}

unfortunately, this.ChangeSet.GetOriginal(currentRoot) is null for root element (it makes sense because it wasn’t physically modified, it was just marked as modified when we added new sub elements to composite) and AttachAsModified fails. Ok, it’s easy to fix

Code Snippet
public void InsertRoot(Root root)
{
    if ((root.EntityState != EntityState.Detached))
    {
        this.ObjectContext.ObjectStateManager.ChangeObjectState(root, EntityState.Added);
    }
    else
    {
        this.ObjectContext.Roots.AddObject(root);
    }
}

Great! Now we can save! Don’t be too excited though ;( Make test a bit harder – add two new lines to List1. Boom! Same place, different exception ;) Now it’s EF refuses to attach root element with two new sub items (we’ll discuss this amazing EF behaviour [I’d rather call it nasty bug] in later posts). Ok, I am tired of fighting these endless problems. The bottom line is – the code generated by RIA project template is useless for composites and complex CRUD.
But don’t run and hide! There is solution. And this solution is as simple as this

Code Snippet
[EnableClientAccess]
public class ComplexCompositeService : CompositeServiceBase<Root, TestEntities>
{
    // yes, it's empty!!! and you have got all CRUD + Search for free!
}

yes, zero lines of code is all you need! ;)
ok, let me explain how this magic works.

Code Snippet
/// <summary>
/// Provides base CRUD for type T (object graph root) + common Query method [Get] with whole object graph scope inclusion
/// Child sets of T have to be marked with [Include, Composition]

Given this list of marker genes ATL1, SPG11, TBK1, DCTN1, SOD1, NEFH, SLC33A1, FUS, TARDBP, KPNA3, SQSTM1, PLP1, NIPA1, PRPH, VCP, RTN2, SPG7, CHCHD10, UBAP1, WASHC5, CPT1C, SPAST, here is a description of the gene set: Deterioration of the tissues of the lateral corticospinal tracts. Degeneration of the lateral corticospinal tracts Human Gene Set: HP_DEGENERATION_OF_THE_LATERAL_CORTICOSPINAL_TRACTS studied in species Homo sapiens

/// </summary>
/// <typeparam name="T">Root type</typeparam>
/// <typeparam name="T1">ObjectContext</typeparam>
public class CompositeServiceBase<T, T1> : DomainServiceBase<T1>  
    where T : EntityObject
    where T1 : ObjectContext, IObjectContext, new()

the basic idea is simple – generalise base CRUD operations and base querying based on composition scope defined by Include and Composition attributes.
First of all for composites you can expose only methods for your composite's root entity Update, Insert, Delete and using ChangeSet.GetAssociatedChanges apply the whole changeset to EF ObjectContext

Code Snippet
public virtual void Insert(T current)
{
    AttachAndApplyChanges(current);
}

public virtual void Update(T current)
{
    AttachAndApplyChanges(current);
}

public virtual void Delete(T current)
{
    AttachAndApplyChanges(current);
}

private void AttachAndApplyChanges<TElement>(TElement current) where TElement : EntityObject
{
    ObjectContext.ContextOptions.LazyLoadingEnabled = false;
    ObjectContext.AddObject(current); // attach the whole graph as added
    ApplyChangesToGraph(current);
}

// recursively traverse the changeset and apply it to ObjectContext
internal void ApplyChangesToGraph<TElement>(TElement current) where TElement : EntityObject
{
    var childSets = GetChildSets(current.GetType());
    var self = GetType().GetMethod("ApplyChangesToGraph", BindingFlags.Instance | BindingFlags.NonPublic);

    foreach (var set in childSets)
    {
        var expr = CreateLambda(current, set);
        
        foreach (var item in ChangeSet.GetAssociatedChanges(current, expr))
        {
            var apply = self.MakeGenericMethod(item.GetType());
            apply.Invoke(this, new[] { item });
        }
    }

    ApplyState(current);
}

private void ApplyState(EntityObject current)
{
    var state = EntityState.Unchanged;